James Madison Papers

To James Madison from John Smith, 7 August 1810

From John Smith

War Department August 7th. 1810.


The Letter from Lieut. Colo. Sparks of which the enclosed is a Copy, came to hand by yesterday’s Mail. The original I forward to the Secretary of War at Boston. I have the honor to be, with perfect Respect, Sir, Your obedient Servant

Jno. Smith C C

[First Enclosure]
§ Richard Sparks to William Eustis

12 July 1810, Fort Stoddert, Mississippi Territory. Reports receiving on 25 June information from the Spanish governor at Mobile, Maximilian de St. Maxent, about plans of American settlers to attack that town. Believes the information to be correct and that hostilities against Pensacola can also be expected. Has discovered that the plans of the settlers include seizing the ammunition at Fort Stoddert in order “to disable the troops here from acting.” Is convinced that the plot is “headed by the most popular characters, and … that it would be almost universally pleasing to the inhabitants of this Country.” Discusses the grievances of the settlers against the Spanish authorities and reports that the Spanish have reinforced Mobile as well as sought allies among the Choctaw and Creek Indians. Includes a return of his troops at Fort Stoddert,1 describes their weakened condition, and requests reinforcements to enable him to “overawe disaffection.” Predicts that the settlers will attempt to implement their plans by 1 Oct. In a postscript mentions that the leader of the settlers, Joseph P. Kennedy, is the son-in-law of former Georgia senator Abraham Baldwin, brother-in-law of Joel Barlow. Also has assurances that St. Maxent has a letter from Kennedy to a citizen of Mobile containing proof of the plot.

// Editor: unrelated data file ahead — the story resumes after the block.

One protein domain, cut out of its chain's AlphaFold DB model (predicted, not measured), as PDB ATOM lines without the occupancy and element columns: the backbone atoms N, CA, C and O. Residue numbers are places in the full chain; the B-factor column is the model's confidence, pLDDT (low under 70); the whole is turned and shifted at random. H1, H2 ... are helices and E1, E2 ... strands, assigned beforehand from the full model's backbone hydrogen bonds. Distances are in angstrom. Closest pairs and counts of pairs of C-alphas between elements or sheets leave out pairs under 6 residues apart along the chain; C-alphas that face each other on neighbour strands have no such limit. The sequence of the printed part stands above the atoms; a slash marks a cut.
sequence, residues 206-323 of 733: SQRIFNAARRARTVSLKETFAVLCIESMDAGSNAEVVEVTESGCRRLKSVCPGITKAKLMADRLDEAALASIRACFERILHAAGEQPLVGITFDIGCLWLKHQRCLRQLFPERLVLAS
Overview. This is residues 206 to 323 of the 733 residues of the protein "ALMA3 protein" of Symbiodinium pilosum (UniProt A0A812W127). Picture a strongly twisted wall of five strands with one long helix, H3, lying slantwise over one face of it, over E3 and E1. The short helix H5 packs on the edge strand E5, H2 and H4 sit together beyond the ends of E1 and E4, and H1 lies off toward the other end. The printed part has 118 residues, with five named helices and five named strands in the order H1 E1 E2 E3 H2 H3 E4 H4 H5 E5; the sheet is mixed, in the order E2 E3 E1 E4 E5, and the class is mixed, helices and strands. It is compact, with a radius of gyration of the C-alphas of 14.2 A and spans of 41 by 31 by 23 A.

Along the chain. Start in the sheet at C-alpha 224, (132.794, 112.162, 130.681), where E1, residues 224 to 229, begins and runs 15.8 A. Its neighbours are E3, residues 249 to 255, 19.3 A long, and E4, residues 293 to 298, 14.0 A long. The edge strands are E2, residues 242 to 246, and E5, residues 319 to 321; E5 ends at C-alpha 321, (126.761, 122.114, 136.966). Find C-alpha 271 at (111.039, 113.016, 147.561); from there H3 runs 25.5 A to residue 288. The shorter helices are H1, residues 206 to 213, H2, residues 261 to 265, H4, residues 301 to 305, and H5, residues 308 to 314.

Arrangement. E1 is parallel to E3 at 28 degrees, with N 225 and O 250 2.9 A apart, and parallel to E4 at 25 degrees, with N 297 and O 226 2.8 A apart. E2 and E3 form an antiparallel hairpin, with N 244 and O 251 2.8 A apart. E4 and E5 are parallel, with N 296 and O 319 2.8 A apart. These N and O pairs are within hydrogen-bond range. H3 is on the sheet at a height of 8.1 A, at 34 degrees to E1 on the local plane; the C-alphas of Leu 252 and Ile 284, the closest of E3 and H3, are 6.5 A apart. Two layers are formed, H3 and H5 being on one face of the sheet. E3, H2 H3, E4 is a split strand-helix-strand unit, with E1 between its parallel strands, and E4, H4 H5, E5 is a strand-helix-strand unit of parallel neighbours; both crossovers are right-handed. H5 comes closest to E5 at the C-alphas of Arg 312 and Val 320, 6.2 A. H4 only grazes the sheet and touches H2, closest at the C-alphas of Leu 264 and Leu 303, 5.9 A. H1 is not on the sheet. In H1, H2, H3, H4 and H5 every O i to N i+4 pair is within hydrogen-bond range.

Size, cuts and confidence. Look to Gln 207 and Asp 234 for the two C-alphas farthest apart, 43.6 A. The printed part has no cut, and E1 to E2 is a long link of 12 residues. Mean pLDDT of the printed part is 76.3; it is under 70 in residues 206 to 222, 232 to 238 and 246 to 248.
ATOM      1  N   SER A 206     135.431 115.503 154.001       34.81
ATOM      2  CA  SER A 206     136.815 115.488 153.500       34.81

RC and enclosures (DLC); letterbook copy (DNA: RG 107, LSP). RC docketed by JM. First enclosure (8 pp.) in a clerk’s hand; docketed by JM; printed in Carter, Territorial Papers, Mississippi, 6:79–82. For second enclosure, see n. 1.

1Sparks enclosed a return of troops for the month of June 1810 (2 pp.; in a clerk’s hand).

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